Sean Bielat is the first to admit he was a "political nobody" when he first got into politics by running against U.S. Rep. Barney Frank two years ago.
At the time, Frank, D-Newton, was a 30-year incumbent of Congress, chairman of the powerful House Financial Services Committee and a national media regular who was considered invulnerable in liberal Massachusetts.
Bielat was a 35-year-old newcomer to the state who had never run for office before. He was also running as a Republican, a party with only 12 percent of voters in Massachusetts.
It was an underdog role he came to relish. He said the public also appreciated his fighting spirit as he closed in on Frank in the last month of the campaign, only to come up short by 11 percentage points.
"All of a sudden, here was this political nobody giving Barney Frank a tough race. People love the underdog. It's the 'Rocky' thing," he said.
Bielat, who now lives in Norfolk, is trying to reprise his Rocky role as Frank is retiring and Joseph Kennedy III is the Democratic nominee for the seat.
He jokes that his wife Hope often asks if he could pick a less famous opponent to run against some time.
His wife is involved in the campaign, so Bielat can accurately say he has Hope on his side.
Kennedy has a glamorous political family name, a bank full of campaign cash and a large party operation behind him, but Bielat said he is not backing off.
He is trying to use the Kennedy name against his opponent, claiming Kennedy wants to inherit a seat in Congress while he wants to earn it.
"I don't come from privilege, but I do have a rich inheritance of values," he said when announcing his candidacy.
Bielat said he believes if he can get his resume of being a Marine and businessman before the voters, they will pick him over the more famous Kennedy.
The resume includes being an executive at a company called IRobot and more recently the head of a fledging political website.
The father of two small children, Bielat holds graduate degrees from the University of Pennsylvania and, ironically, the Kennedy School of Government at Harvard University.
His background includes a stint as a intern for a Democratic member of Congress.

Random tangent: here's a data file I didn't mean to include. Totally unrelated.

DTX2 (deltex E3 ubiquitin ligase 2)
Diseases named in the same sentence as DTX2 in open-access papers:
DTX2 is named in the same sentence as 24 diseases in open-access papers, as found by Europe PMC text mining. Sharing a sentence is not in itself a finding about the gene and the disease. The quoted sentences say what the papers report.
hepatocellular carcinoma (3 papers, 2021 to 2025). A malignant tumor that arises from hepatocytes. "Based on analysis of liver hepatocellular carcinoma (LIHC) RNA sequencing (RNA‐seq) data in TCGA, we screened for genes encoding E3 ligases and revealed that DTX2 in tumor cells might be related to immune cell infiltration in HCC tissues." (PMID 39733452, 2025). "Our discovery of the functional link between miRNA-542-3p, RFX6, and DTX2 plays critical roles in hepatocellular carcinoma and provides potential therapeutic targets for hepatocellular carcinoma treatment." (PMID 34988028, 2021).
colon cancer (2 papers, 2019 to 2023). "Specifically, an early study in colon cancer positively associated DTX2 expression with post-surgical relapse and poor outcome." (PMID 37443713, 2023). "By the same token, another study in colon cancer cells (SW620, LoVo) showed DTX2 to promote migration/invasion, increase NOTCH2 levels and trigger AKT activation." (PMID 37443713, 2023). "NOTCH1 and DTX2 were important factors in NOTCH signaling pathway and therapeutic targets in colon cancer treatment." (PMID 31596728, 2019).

"He has an amazing background," said state Rep. Betty Poirier, R-North Attleboro. "He's a Marine. He's a businessman. He has an MBA. He has an amazing resume."
Bielat also has a more experienced and larger campaign organization this time around.
He said his name recognition is now vastly higher than it was in 2010. His core of campaign volunteers has gone from 50 to a few hundred.
Redistricting has also changed the 4th Congressional District so it is less Democratic than it used to be.
And Bielat said he is more comfortable as a candidate now than when he was a rookie.
He went into the 2010 campaign with experience speaking to business executives, but doing a PowerPoint presentation loaded with sales data is different than talking to voters, he said.
The 2010 campaign against Frank took off right after Bielat won the Republican primary when a poll showed him within striking distance of the incumbent.
Campaign donations started pouring in from conservatives across the nation. Bielat said he collected $2 million in the last month of the campaign, compared with $200,000 in the previous months.
Whether his campaign can take off like that again remains to be seen.
A three-way Republican primary this time caused him to spend all but $63,000 of the $400,000 he had raised. Kennedy came out of the primary with almost $2 million.
But, Bielat won the primary in a landslide and his two opponents quickly endorsed him, despite exchanging some sharp words during the campaign.
"I'm supporting Sean because he professes smaller government, helping small businesses and job creation, just like I did," said David Steinhof of Fall River, who ran against Bielat in the primary.
Steinhof said Republican voters saw Bielat as their best chance of defeating Kennedy because he had run so hard against Frank.
"He had a fair amount of good will from the last time. He raised a lot of money and got good national exposure," Steinhof said of Bielat.
Although the district includes Democratic cities such as Fall River and Taunton, Steinhof said he detects a growing conservative sentiment in Bristol County that could help Republican candidates, including Bielat.
Poirier said: "Sean knows this is an uphill battle, but he believes in it."